Restorative justice: 'How I got an apology from my abuser'
Laura Coel was sexually abused by her former stepfather for long periods of her childhood.
She explains how the restorative justice system enabled her to meet him years later and gain an apology.
"You tend to make up in your head what your abuser is thinking, and you make judgements about things which only they can tell you for sure," Laura says.
She remembers the unanswered questions that led her, last year, to meet her former stepfather for the first time since he was sentenced in 2006.
Her abuser - who we have decided not to name - groomed and sexually assaulted her between the ages of four and 14, and served four years in prison after pleading guilty to 12 counts of indecent assault and gross indecency with a child.
Laura, from Morpeth, Northumberland, had wanted to hear him apologise for his actions, but also make him face up to how his crimes had affected her.
"Life went on, but I'd never had a chance to speak to him about what had happened," she tells the Victoria Derbyshire programme. "In 2014, I finally decided I was ready."
Laura, 30, chose to take part in the restorative justice system - a process that enables victims to meet or communicate with their offender to explain the real impact of the crime.
Through her victim liaison officer, she was referred to the National Probation Service in Northumbria who - over a period of 11 months - arranged the meeting with her former stepfather, by that time out of prison.
"Every detail was worked out in advance," Laura explains. "I was told we could take breaks, and that there would be an exit just for me if I needed to leave. I even visited the meeting location beforehand so I could decide where everyone was going to sit."
Laura - who had suffered from mental health problems since the abuse - was also prepared psychologically.
"The probation service was constantly in touch with my community mental health nurse, and they made sure that I had appointments with her the days before and after the meeting."
There was thorough preparation to ensure her safety. Had she not used the system, Laura says, she may have chosen the unsafe option of arranging a meeting with her former stepfather on her own.
Laura - who has waived her right to anonymity - is able to recall the three-hour meeting in detail.
"When [my former stepfather] came in, we didn't make eye contact at first," she explains. "He seemed weak that day - he looked a lot older, and he seemed like half the man he had been before."
Laura proceeded to ask questions she had sent her stepfather in advance.
What is restorative justice?
- Restorative justice enables victims to meet or communicate with offenders to explain the real impact of the crime.
- For communication to take place, the offender must have admitted the crime, and both the victim and offender must be willing to participate.
- Meetings take place in a controlled environment, with a facilitator to ensure the process is safe.
- Restorative justice is used most commonly in relation to burglary, robbery, grievous bodily harm and assault. It is well established in the youth justice system.
- Restorative justice reduces the frequency of reoffending by 14%, according to a 2010 government report.
- The government committed to providing £29m of funding for restorative justice projects in England and Wales for 2013-16.
Source: Restorative Justice Council
"I asked him why he abused me. He said he picked me because I was the youngest sibling and therefore the easiest to manipulate. He said he didn't choose [to form a relationship with] my mum so he could get to us children, it just happened.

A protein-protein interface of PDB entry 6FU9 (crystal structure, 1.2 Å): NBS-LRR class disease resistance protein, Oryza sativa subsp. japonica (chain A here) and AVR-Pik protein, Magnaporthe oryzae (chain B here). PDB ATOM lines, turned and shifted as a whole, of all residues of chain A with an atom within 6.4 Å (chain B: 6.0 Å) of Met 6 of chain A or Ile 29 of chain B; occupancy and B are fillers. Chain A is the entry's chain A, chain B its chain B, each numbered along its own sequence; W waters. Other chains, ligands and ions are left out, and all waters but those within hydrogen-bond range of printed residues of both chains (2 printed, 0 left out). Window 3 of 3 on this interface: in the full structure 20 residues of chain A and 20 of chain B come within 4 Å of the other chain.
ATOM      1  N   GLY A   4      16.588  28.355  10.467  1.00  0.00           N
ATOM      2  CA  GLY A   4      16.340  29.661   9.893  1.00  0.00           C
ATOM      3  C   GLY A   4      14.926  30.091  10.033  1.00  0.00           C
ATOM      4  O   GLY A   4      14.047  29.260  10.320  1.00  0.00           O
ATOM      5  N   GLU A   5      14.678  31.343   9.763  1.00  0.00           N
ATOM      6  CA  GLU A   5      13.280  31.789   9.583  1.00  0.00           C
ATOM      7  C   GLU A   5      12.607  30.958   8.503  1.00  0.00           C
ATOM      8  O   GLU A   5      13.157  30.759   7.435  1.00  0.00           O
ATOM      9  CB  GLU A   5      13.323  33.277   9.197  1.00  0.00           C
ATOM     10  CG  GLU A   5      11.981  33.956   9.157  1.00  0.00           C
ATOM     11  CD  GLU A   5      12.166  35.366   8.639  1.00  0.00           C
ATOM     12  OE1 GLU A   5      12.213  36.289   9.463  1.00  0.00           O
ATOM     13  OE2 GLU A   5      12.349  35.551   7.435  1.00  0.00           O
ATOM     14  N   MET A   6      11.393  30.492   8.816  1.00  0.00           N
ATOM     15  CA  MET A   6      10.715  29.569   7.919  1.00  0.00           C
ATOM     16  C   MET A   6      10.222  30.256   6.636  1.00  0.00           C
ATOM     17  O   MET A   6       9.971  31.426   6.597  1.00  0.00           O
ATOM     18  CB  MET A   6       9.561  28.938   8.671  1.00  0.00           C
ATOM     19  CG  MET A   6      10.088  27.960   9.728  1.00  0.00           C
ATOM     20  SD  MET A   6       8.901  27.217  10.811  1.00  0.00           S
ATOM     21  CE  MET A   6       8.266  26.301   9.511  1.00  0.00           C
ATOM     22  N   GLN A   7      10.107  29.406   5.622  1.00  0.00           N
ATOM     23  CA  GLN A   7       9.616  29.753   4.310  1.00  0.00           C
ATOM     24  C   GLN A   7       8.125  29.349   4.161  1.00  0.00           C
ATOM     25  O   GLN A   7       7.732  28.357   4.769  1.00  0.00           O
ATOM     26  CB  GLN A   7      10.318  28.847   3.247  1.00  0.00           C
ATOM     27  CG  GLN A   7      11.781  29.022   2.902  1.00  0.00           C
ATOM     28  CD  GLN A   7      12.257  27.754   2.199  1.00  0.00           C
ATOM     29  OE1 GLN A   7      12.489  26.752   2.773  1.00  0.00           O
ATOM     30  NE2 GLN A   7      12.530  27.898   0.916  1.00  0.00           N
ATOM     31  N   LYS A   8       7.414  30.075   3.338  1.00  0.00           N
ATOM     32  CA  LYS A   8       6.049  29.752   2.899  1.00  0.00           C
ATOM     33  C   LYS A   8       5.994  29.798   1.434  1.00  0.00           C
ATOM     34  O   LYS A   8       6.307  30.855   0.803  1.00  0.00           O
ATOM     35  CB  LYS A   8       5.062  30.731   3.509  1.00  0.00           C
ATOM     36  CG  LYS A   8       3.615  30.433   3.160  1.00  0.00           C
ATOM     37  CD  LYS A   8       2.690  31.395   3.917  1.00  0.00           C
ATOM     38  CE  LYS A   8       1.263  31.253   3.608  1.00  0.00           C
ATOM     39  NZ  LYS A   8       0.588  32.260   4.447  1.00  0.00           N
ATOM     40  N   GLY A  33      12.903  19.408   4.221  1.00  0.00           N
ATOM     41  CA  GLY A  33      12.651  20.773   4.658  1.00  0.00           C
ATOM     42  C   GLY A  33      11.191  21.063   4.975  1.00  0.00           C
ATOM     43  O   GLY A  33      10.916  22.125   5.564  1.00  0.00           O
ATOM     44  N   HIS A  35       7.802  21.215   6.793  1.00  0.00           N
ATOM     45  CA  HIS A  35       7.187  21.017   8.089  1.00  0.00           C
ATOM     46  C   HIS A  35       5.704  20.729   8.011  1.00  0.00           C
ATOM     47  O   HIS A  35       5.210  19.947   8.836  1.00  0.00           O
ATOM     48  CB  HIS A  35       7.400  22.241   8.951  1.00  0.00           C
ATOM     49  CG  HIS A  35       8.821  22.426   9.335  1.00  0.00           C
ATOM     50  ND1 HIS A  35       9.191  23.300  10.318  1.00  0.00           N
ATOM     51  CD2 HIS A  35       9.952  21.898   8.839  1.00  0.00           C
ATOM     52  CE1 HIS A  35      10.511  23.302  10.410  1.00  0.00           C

"I also asked him if he understood that my anorexia was caused by what he'd done to me. He told me he'd deliberately blanked it out so he didn't have to admit to himself that it was his fault."
It is in such instances that advocates of restorative justice believe it can form a key part of an offender's rehabilitation. But the system also has benefits for the victim, allowing Laura to offer her former stepfather forgiveness.
"It was really important to me to let him know that while he'd affected the first 30 years of my life, I wasn't going to let him ruin the next 30," she explains.
"He got very emotional and had to leave the room - he said he couldn't understand why I'd want to forgive him.
"I told him it was because I didn't want to carry around what he'd done to me any more. I'd moved on, and forgiving him was for me, not for him."
It is this form of positive outcome that has led the Restorative Justice Council to call for all victims of crime to be given the opportunity to meet their offenders, whatever the offence.
Jon Collins, its chief executive, says that in certain parts of the country there is a "blanket ban" preventing survivors of sexual crime from using restorative justice.
"There are a number of victims who have tried to access restorative justice but have been told that they can't participate - with no assessment, no process of determining suitability.
"As police spend more time investigating and prosecuting sexual abuse crimes... this needs to be followed up and matched by wider availability of restorative justice for the victims."
Since the meeting, Laura says "a weight has been lifted" off her shoulders.
"I wanted an apology, and I got one. An apology is one word, but it's a massive thing," she says.
"I'm not as angry any more - that's lifted. And hearing him say that it was all his fault was massive. I didn't believe that until I heard it from him, and no-one else would have been able to convince me.
"Without restorative justice I'd have struggled to move on with my life. I also had the chance to say goodbye to him, which was what I wanted."
The Victoria Derbyshire programme is broadcast on weekdays between 09:15-11:00 BST on BBC Two and BBC News Channel.